Can Moons Have Moons?

Status Report From: e-Print archive
Posted: Monday, October 8, 2018

Juna A. Kollmeier, Sean N. Raymond

(Submitted on 8 Oct 2018)

Each of the giant planets within the Solar System has large moons but none of these moons have their own moons (which we call submoons). By analogy with studies of moons around short-period exoplanets, we investigate the dynamical stability of submoons. We find that 10 km-scale submoons can only survive around large (1000 km-scale) moons on wide-separation orbits. Tidal dissipation destabilizes the orbits of submoons around moons that are small or too close to their host planet; this is the case for most of the Solar System's moons. A handful of known moons are, however, capable of hosting long-lived submoons: Saturn's moons Titan and Iapetus, Jupiter's moon Callisto, and Earth's Moon. Based on its inferred mass and orbital separation, the newly-discovered exomoon candidate Kepler-1625b-I can, in principle, host submoons, although its large orbital inclination may pose a difficulty for dynamical stability. The existence, or lack thereof, of submoons, may yield important constraints on satellite formation and evolution in planetary systems.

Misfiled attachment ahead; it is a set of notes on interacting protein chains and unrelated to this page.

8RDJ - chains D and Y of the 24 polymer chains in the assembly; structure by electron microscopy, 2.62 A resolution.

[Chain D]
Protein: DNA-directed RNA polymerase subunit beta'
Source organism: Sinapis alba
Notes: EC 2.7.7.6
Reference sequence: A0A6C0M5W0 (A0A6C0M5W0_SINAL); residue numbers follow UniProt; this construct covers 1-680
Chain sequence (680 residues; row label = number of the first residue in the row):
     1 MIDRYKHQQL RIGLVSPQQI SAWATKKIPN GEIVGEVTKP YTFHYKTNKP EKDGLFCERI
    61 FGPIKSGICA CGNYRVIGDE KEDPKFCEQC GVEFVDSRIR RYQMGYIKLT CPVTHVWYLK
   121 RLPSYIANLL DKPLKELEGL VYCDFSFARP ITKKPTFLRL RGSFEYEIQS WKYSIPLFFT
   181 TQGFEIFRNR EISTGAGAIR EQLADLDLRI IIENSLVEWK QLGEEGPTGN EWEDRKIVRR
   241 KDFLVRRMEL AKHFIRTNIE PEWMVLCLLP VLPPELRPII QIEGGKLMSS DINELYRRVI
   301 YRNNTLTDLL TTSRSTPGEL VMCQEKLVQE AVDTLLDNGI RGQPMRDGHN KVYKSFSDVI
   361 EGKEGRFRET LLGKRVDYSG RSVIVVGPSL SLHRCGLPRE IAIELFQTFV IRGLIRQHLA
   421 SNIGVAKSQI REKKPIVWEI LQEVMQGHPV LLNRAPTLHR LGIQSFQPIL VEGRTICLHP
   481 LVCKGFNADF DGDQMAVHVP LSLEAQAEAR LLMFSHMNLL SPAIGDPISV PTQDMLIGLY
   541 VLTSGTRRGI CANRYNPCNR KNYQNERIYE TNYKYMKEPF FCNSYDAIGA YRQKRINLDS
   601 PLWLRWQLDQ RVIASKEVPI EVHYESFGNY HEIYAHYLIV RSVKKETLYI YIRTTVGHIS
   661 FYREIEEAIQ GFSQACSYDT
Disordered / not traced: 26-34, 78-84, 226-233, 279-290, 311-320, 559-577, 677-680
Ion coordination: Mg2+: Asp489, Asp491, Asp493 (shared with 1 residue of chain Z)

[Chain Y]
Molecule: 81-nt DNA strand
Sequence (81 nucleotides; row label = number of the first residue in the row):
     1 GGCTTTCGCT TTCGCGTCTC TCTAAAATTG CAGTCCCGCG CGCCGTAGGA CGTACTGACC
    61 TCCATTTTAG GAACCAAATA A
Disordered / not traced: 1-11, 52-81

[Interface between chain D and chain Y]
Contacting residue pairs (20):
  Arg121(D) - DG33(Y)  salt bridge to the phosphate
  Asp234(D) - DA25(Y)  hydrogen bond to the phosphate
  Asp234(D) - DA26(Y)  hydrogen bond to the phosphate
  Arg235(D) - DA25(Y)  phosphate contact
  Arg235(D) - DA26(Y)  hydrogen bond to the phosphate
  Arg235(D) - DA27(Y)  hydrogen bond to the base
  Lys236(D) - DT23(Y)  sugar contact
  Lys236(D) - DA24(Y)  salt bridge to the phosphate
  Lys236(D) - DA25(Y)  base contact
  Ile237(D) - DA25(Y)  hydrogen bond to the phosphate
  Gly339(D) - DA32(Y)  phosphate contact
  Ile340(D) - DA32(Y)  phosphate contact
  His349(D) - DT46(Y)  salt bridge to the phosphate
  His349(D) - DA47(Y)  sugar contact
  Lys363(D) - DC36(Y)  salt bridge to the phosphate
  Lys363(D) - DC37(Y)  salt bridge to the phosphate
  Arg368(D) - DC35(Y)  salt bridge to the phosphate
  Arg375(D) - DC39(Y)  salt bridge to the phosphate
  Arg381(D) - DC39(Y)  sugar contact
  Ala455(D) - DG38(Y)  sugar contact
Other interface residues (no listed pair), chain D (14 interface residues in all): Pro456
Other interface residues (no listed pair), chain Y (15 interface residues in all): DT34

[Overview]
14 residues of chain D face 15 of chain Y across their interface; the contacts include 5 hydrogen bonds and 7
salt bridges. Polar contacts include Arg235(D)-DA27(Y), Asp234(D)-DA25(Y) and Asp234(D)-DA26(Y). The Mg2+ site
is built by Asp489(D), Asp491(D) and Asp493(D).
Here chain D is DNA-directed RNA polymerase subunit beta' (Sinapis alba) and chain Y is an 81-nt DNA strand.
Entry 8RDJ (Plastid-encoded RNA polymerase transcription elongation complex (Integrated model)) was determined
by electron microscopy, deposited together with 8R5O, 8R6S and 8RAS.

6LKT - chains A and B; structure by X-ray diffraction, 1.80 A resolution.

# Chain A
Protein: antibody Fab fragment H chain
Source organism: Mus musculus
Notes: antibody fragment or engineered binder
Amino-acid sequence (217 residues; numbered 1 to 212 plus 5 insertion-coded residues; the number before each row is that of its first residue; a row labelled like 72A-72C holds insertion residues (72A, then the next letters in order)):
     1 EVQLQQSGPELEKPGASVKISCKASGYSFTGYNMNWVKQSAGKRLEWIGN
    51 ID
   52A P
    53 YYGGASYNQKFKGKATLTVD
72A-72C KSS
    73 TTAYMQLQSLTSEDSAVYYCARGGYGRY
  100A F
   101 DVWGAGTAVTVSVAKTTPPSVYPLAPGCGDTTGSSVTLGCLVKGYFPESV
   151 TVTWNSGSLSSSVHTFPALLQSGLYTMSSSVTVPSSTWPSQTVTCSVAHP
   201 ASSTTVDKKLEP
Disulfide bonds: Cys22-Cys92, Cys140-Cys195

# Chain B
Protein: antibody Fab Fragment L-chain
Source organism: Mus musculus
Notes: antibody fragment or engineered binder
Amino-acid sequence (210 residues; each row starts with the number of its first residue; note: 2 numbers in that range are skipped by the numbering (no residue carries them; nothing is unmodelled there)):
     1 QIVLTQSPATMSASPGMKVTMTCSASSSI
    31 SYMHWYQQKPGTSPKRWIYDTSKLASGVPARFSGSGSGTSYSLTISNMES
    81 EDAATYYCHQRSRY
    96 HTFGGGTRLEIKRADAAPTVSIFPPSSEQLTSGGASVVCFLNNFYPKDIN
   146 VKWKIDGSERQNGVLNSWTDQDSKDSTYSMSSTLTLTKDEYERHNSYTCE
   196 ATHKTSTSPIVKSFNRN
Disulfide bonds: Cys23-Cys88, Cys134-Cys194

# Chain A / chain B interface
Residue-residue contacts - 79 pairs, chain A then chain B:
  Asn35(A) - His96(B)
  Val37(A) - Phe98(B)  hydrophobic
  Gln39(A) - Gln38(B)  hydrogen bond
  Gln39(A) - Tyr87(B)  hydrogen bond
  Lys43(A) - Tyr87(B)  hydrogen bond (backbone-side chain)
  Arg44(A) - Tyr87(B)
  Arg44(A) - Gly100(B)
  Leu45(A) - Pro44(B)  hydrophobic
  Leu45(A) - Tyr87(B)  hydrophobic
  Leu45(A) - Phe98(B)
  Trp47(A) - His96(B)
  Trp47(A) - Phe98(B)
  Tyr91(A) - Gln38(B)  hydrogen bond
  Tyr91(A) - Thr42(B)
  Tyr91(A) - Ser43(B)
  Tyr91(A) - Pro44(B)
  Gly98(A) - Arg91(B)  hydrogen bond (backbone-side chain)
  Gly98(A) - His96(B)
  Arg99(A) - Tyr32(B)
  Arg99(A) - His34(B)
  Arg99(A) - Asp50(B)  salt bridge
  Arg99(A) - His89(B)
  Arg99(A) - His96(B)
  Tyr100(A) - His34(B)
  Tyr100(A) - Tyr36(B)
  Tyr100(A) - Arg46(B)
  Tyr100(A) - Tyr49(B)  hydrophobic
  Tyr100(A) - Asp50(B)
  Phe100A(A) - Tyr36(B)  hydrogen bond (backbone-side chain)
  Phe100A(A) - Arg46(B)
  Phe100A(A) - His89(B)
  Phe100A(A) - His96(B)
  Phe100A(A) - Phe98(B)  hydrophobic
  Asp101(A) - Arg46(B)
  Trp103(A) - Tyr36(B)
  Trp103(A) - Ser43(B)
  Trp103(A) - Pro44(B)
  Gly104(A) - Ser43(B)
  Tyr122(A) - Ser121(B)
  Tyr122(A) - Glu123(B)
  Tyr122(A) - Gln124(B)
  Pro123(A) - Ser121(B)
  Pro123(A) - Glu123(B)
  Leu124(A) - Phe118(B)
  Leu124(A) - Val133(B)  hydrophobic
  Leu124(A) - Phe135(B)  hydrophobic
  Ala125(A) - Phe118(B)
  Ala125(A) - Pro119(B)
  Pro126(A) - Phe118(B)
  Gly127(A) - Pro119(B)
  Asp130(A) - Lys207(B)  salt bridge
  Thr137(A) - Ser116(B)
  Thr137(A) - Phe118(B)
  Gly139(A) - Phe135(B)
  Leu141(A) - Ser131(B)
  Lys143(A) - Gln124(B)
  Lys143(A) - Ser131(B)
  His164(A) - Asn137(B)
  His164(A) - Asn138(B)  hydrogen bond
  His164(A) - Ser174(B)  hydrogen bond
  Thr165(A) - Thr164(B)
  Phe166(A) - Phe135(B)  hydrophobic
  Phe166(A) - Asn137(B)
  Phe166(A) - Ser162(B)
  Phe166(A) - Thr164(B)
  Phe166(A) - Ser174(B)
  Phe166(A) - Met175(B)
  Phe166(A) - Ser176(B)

Comments: 3 pages including 1 figure

Subjects: Earth and Planetary Astrophysics (astro-ph.EP)

Cite as: arXiv:1810.03304 [astro-ph.EP] (or arXiv:1810.03304v1 [astro-ph.EP] for this version)

Submission history

From: Juna A. Kollmeier  

[v1] Mon, 8 Oct 2018 08:10:39 GMT (181kb)

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